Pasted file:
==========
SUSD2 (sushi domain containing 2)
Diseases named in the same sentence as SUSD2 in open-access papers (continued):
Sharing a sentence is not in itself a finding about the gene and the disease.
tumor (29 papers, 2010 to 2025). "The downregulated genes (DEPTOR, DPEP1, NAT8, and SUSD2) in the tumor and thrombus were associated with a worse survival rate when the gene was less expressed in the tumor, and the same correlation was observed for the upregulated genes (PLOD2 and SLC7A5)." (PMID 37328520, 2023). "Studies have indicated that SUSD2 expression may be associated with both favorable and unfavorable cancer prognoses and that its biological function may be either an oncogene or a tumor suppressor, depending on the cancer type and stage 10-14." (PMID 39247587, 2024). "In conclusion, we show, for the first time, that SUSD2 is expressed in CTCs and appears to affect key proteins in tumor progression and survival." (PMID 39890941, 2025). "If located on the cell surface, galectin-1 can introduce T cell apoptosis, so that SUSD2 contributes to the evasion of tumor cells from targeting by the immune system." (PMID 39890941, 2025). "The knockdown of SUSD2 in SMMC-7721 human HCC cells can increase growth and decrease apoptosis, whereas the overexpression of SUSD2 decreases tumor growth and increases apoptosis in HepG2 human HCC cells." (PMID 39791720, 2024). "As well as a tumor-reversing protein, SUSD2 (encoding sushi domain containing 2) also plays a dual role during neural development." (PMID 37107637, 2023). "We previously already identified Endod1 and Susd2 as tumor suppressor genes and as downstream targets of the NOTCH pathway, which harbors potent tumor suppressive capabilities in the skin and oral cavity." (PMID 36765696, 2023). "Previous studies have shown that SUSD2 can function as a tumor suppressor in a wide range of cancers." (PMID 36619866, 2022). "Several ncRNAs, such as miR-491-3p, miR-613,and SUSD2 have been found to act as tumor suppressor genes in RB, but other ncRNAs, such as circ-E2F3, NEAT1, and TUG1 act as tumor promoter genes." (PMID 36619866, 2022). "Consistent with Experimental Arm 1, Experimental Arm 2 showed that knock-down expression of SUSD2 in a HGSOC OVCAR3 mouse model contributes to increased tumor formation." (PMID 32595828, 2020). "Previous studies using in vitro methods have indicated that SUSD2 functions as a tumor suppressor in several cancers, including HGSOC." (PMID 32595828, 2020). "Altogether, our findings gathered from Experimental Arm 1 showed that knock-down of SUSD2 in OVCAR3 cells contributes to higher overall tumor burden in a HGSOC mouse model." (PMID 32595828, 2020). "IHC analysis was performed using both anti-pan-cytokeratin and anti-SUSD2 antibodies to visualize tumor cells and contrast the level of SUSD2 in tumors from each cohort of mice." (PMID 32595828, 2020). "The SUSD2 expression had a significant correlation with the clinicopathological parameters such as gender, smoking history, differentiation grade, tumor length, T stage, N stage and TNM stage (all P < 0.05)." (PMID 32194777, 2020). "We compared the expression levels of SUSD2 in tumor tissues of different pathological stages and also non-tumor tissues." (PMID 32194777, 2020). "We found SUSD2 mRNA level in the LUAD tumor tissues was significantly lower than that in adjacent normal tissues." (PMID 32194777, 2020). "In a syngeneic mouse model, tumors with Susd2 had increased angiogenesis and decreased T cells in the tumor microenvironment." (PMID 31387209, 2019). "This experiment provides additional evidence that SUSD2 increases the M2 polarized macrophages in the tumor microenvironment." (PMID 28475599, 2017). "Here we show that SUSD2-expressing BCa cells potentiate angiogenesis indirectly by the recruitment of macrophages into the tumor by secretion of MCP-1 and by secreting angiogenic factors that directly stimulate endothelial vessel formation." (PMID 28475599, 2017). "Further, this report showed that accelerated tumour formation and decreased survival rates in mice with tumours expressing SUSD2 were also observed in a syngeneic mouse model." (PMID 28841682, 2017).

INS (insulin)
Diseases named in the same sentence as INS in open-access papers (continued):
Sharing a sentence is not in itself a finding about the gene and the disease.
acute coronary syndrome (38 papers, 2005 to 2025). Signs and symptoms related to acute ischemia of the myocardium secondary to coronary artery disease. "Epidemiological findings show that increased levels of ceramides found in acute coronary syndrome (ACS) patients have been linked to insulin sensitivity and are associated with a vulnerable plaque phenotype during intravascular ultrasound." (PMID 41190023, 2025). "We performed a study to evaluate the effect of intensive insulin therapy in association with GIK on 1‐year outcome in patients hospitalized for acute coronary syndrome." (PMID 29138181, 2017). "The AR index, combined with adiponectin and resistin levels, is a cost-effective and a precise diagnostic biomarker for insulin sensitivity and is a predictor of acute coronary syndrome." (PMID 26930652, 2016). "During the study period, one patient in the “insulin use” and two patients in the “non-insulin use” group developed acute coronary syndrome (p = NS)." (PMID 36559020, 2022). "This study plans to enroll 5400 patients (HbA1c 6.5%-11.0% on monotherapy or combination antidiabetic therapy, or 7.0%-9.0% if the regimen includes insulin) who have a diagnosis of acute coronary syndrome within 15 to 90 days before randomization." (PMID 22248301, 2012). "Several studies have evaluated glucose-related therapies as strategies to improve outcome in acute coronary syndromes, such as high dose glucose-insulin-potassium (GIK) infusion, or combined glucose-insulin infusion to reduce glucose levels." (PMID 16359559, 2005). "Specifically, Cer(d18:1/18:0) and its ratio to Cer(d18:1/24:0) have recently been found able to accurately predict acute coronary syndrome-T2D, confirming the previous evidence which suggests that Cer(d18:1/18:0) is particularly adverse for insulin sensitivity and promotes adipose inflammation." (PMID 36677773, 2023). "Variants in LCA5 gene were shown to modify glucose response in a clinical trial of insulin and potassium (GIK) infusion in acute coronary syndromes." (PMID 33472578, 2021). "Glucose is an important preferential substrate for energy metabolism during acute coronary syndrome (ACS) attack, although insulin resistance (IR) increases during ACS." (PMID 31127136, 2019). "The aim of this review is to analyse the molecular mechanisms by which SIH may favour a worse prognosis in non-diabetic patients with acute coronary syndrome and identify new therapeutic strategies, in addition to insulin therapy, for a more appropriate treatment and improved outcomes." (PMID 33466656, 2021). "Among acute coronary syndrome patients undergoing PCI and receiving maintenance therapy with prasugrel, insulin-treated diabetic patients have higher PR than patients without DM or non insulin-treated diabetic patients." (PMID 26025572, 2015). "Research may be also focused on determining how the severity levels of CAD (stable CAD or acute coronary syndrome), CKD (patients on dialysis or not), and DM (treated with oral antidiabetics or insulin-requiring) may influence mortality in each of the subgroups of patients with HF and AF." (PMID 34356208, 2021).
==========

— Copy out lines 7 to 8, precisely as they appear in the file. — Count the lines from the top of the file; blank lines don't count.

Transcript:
Sharing a sentence is not in itself a finding about the gene and the disease.
acute coronary syndrome (38 papers, 2005 to 2025). Signs and symptoms related to acute ischemia of the myocardium secondary to coronary artery disease. "Epidemiological findings show that increased levels of ceramides found in acute coronary syndrome (ACS) patients have been linked to insulin sensitivity and are associated with a vulnerable plaque phenotype during intravascular ultrasound." (PMID 41190023, 2025). "We performed a study to evaluate the effect of intensive insulin therapy in association with GIK on 1‐year outcome in patients hospitalized for acute coronary syndrome." (PMID 29138181, 2017). "The AR index, combined with adiponectin and resistin levels, is a cost-effective and a precise diagnostic biomarker for insulin sensitivity and is a predictor of acute coronary syndrome." (PMID 26930652, 2016). "During the study period, one patient in the “insulin use” and two patients in the “non-insulin use” group developed acute coronary syndrome (p = NS)." (PMID 36559020, 2022). "This study plans to enroll 5400 patients (HbA1c 6.5%-11.0% on monotherapy or combination antidiabetic therapy, or 7.0%-9.0% if the regimen includes insulin) who have a diagnosis of acute coronary syndrome within 15 to 90 days before randomization." (PMID 22248301, 2012). "Several studies have evaluated glucose-related therapies as strategies to improve outcome in acute coronary syndromes, such as high dose glucose-insulin-potassium (GIK) infusion, or combined glucose-insulin infusion to reduce glucose levels." (PMID 16359559, 2005). "Specifically, Cer(d18:1/18:0) and its ratio to Cer(d18:1/24:0) have recently been found able to accurately predict acute coronary syndrome-T2D, confirming the previous evidence which suggests that Cer(d18:1/18:0) is particularly adverse for insulin sensitivity and promotes adipose inflammation." (PMID 36677773, 2023). "Variants in LCA5 gene were shown to modify glucose response in a clinical trial of insulin and potassium (GIK) infusion in acute coronary syndromes." (PMID 33472578, 2021). "Glucose is an important preferential substrate for energy metabolism during acute coronary syndrome (ACS) attack, although insulin resistance (IR) increases during ACS." (PMID 31127136, 2019). "The aim of this review is to analyse the molecular mechanisms by which SIH may favour a worse prognosis in non-diabetic patients with acute coronary syndrome and identify new therapeutic strategies, in addition to insulin therapy, for a more appropriate treatment and improved outcomes." (PMID 33466656, 2021). "Among acute coronary syndrome patients undergoing PCI and receiving maintenance therapy with prasugrel, insulin-treated diabetic patients have higher PR than patients without DM or non insulin-treated diabetic patients." (PMID 26025572, 2015). "Research may be also focused on determining how the severity levels of CAD (stable CAD or acute coronary syndrome), CKD (patients on dialysis or not), and DM (treated with oral antidiabetics or insulin-requiring) may influence mortality in each of the subgroups of patients with HF and AF." (PMID 34356208, 2021).